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Basics needs

Tarpaulin
Rope
Duct tape (sounds like a fun night out lol)
Cable ties
Brooms/mops
General tools, saws, screw drivers, wrench, pry bar (temp fixes for the house and car leave the real fix for insurance if you can)
Water filtration and or clean water. Also grab some rain water for toilet. Toilet paper also lol
Some sort of fuel to cook with. If inside please use natural gas it’s safest.
Torch and radio of course
First aid kit
Canned food, beans, spam, tuna, rice, salami if you want meat

bikenber73
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I think I would have a hard time knowing when fight and when to just pack up and visit the in-laws.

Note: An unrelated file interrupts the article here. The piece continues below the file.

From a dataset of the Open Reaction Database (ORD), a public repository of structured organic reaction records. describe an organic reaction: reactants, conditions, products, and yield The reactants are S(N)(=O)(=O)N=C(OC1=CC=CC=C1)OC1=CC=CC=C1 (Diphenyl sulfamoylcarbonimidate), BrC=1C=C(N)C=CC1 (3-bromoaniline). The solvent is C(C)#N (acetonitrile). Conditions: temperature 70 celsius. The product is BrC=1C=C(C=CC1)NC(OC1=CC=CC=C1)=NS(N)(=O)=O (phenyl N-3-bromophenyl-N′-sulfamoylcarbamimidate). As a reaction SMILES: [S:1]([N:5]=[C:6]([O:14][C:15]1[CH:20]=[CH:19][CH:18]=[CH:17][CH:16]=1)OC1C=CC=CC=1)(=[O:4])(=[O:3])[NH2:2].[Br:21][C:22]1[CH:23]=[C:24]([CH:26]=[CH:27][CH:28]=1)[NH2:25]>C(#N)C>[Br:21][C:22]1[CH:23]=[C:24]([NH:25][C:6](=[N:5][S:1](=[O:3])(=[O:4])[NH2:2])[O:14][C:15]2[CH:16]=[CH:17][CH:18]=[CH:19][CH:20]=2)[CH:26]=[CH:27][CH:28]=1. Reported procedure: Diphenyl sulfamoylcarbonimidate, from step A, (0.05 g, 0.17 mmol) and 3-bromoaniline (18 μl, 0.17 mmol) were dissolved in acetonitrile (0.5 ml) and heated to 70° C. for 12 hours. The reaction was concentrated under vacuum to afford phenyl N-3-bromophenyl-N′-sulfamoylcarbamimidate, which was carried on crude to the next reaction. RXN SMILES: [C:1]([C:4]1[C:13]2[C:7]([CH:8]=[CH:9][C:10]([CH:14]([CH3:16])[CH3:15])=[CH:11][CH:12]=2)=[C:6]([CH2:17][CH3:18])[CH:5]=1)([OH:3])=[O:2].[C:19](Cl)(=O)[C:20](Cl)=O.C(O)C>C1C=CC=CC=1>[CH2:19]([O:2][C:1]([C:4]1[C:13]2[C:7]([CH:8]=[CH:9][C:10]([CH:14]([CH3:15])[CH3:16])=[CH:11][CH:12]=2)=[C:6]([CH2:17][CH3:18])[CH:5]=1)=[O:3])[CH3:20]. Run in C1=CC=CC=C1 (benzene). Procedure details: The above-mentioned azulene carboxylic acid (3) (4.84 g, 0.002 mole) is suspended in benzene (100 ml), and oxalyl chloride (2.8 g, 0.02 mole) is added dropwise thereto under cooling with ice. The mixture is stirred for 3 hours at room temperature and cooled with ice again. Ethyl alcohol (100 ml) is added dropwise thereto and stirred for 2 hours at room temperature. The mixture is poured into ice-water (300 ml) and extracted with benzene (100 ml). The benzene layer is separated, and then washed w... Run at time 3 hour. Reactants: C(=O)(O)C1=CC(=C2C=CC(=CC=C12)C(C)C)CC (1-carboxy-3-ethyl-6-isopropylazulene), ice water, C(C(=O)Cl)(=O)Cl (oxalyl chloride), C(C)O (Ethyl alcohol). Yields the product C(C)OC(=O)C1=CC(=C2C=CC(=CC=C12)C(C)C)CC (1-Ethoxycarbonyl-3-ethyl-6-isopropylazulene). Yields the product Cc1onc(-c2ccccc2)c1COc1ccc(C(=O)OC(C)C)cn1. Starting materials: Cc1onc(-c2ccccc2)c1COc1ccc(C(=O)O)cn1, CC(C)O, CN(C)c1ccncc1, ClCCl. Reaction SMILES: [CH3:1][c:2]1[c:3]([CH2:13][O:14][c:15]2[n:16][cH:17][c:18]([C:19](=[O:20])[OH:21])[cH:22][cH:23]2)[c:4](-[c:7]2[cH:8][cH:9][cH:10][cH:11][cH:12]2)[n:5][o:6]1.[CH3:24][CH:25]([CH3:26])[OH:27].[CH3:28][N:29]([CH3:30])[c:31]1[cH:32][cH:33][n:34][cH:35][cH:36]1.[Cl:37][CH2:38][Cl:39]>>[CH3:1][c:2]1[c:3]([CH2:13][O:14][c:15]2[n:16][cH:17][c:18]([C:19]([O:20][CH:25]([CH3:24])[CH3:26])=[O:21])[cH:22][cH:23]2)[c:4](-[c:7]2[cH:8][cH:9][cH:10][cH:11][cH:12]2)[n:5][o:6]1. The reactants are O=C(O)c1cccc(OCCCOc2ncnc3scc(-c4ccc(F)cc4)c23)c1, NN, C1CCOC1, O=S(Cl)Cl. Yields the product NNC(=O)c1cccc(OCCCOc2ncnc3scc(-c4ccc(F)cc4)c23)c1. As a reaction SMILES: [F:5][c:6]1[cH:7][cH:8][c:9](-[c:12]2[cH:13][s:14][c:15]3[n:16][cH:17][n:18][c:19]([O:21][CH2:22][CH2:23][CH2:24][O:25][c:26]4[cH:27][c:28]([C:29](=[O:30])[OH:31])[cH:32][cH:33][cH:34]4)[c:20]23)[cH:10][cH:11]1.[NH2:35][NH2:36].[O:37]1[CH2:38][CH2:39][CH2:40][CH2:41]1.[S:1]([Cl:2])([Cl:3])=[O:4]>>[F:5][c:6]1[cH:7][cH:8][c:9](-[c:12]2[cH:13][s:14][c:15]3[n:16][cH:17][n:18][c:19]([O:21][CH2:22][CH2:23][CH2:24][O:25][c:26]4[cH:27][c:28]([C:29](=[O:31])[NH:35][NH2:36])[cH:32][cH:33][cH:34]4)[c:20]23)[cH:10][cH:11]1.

Most likely send the wife and kids to some relatives and stick it out looking after the house.

RobertB
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I got pretty good at prepping for hurricanes living in Virginia. Have since moved to Michigan, but I still have our 7000 watt generator, and (10) 6gallon gas cans. My old F250 held close to 40gal of fuel and could siphon if need be. Longest power outage was 13 days.

ImA4Wheelr
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Kindle wrote:
ImA4Wheelr wrote:
I was at a Harbor Freight earlier. Generators were moving like hot cakes.; One guy had a buggy of them stacked as high as seemed possible
Hopefully he wasn't planning on reselling them later & gouging people when they are desperate.

That thought crossed my mind too.  If that is the case, what would be even worse is if desperate folks buy his 900w generators thinking that the units will be able to power their refrigerators and such.

RAW74
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everydaysurvivalgear wrote:
Basics needs

Tarpaulin
Rope